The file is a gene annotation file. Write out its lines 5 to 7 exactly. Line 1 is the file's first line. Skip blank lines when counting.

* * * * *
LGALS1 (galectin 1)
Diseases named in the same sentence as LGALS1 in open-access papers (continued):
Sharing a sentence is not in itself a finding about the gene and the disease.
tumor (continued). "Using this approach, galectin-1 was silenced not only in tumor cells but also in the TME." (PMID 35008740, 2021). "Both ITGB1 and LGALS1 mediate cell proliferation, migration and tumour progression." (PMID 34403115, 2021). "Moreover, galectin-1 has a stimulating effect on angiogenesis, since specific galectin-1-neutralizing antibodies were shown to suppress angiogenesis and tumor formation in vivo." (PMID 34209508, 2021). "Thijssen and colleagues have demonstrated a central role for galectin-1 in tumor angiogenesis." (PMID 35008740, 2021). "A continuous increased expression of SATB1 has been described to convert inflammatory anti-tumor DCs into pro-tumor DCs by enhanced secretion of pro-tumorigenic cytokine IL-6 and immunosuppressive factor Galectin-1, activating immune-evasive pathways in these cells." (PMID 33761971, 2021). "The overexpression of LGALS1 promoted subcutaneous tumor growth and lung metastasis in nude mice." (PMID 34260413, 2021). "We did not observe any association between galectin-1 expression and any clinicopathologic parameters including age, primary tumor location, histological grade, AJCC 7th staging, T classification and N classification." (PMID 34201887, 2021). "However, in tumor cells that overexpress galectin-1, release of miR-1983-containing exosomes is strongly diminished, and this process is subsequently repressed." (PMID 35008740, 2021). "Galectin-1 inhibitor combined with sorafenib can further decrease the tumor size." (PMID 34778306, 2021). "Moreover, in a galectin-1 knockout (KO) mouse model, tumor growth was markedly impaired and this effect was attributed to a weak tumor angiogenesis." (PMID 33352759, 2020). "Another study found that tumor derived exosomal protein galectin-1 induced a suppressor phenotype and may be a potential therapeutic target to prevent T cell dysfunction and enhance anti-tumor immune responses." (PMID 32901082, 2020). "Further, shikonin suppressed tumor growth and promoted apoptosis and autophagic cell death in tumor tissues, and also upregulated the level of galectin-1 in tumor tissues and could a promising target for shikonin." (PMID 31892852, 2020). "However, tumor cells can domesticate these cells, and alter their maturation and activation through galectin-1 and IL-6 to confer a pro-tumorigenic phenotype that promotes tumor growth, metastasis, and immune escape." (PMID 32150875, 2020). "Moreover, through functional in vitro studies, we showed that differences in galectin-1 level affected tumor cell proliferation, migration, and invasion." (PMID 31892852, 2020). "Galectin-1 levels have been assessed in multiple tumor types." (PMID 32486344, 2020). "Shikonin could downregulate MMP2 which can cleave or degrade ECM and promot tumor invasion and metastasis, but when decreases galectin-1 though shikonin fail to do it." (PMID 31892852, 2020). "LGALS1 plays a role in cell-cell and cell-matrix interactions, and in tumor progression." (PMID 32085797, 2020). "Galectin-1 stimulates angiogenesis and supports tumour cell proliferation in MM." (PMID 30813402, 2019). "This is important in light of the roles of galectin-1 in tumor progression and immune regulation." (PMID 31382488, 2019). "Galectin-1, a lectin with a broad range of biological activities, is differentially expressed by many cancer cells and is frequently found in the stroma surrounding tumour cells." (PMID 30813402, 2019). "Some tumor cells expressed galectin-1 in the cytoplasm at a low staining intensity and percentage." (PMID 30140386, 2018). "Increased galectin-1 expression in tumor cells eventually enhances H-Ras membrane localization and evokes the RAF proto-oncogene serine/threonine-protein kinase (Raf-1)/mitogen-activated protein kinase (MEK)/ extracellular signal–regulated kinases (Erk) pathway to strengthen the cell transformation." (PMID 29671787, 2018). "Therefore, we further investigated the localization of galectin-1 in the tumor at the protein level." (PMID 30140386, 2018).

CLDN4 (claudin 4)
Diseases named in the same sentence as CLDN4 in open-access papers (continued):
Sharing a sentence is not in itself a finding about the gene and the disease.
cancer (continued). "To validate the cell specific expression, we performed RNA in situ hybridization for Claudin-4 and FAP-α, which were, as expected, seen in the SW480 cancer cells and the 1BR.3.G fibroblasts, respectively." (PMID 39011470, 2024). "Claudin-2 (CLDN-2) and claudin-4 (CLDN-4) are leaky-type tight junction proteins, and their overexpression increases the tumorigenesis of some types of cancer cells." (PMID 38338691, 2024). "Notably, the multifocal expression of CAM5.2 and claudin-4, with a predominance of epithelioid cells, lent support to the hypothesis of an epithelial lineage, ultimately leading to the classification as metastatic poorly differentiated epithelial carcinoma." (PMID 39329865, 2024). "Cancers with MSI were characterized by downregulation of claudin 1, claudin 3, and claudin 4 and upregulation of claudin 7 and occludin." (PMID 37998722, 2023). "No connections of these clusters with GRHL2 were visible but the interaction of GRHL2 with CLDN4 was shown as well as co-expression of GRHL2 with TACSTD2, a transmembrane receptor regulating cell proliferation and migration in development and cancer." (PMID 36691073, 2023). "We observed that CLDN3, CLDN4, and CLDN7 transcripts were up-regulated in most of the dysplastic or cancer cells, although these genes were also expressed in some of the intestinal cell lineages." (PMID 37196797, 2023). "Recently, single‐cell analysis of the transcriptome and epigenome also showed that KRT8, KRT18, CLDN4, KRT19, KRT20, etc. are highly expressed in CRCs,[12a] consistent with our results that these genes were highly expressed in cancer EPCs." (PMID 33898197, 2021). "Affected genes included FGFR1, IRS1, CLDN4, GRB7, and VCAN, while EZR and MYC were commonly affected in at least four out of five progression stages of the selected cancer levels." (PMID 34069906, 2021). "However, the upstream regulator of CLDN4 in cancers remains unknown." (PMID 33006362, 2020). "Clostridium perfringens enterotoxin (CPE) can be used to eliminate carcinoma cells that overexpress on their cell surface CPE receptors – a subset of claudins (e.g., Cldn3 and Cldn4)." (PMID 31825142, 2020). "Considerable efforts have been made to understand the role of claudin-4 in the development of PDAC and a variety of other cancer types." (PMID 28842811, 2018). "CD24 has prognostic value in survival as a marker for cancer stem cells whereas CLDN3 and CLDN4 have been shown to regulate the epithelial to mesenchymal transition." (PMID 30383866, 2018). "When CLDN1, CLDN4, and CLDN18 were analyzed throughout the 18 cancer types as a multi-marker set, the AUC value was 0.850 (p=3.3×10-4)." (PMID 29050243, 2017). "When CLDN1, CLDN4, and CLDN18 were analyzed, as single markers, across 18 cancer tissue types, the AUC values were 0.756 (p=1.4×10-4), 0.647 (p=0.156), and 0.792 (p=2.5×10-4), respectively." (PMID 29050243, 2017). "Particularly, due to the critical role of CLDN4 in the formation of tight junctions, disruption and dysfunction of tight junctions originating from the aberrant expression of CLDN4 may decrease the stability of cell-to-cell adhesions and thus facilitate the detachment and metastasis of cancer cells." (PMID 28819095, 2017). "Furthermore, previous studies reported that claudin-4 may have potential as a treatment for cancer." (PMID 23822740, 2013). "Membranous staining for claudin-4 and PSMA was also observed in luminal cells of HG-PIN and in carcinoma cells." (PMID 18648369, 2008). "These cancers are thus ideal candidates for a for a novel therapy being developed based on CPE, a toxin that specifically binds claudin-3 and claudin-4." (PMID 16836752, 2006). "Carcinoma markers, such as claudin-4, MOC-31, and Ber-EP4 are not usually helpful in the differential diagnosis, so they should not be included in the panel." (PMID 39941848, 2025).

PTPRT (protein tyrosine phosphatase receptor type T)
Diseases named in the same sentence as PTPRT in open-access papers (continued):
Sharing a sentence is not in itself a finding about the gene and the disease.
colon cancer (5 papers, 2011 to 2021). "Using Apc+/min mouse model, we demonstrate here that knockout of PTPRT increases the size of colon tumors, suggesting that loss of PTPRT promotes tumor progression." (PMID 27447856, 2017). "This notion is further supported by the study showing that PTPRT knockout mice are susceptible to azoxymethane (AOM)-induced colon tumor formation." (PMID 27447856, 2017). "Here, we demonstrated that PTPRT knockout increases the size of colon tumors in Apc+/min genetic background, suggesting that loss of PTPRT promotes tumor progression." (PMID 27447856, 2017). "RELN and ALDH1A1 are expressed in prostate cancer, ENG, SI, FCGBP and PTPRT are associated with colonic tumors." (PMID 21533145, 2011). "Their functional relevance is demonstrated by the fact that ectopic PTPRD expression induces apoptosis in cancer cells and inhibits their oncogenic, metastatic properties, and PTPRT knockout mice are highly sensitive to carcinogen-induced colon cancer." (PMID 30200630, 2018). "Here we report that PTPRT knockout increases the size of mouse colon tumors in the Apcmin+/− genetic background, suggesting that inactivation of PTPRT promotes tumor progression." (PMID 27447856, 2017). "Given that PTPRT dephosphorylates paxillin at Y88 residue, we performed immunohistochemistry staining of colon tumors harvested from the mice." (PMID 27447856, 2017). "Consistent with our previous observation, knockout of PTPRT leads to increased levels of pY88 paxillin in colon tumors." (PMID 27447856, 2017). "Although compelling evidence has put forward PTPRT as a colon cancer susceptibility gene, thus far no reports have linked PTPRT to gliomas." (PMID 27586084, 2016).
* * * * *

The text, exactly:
CLDN4 (claudin 4)
Diseases named in the same sentence as CLDN4 in open-access papers (continued):
Sharing a sentence is not in itself a finding about the gene and the disease.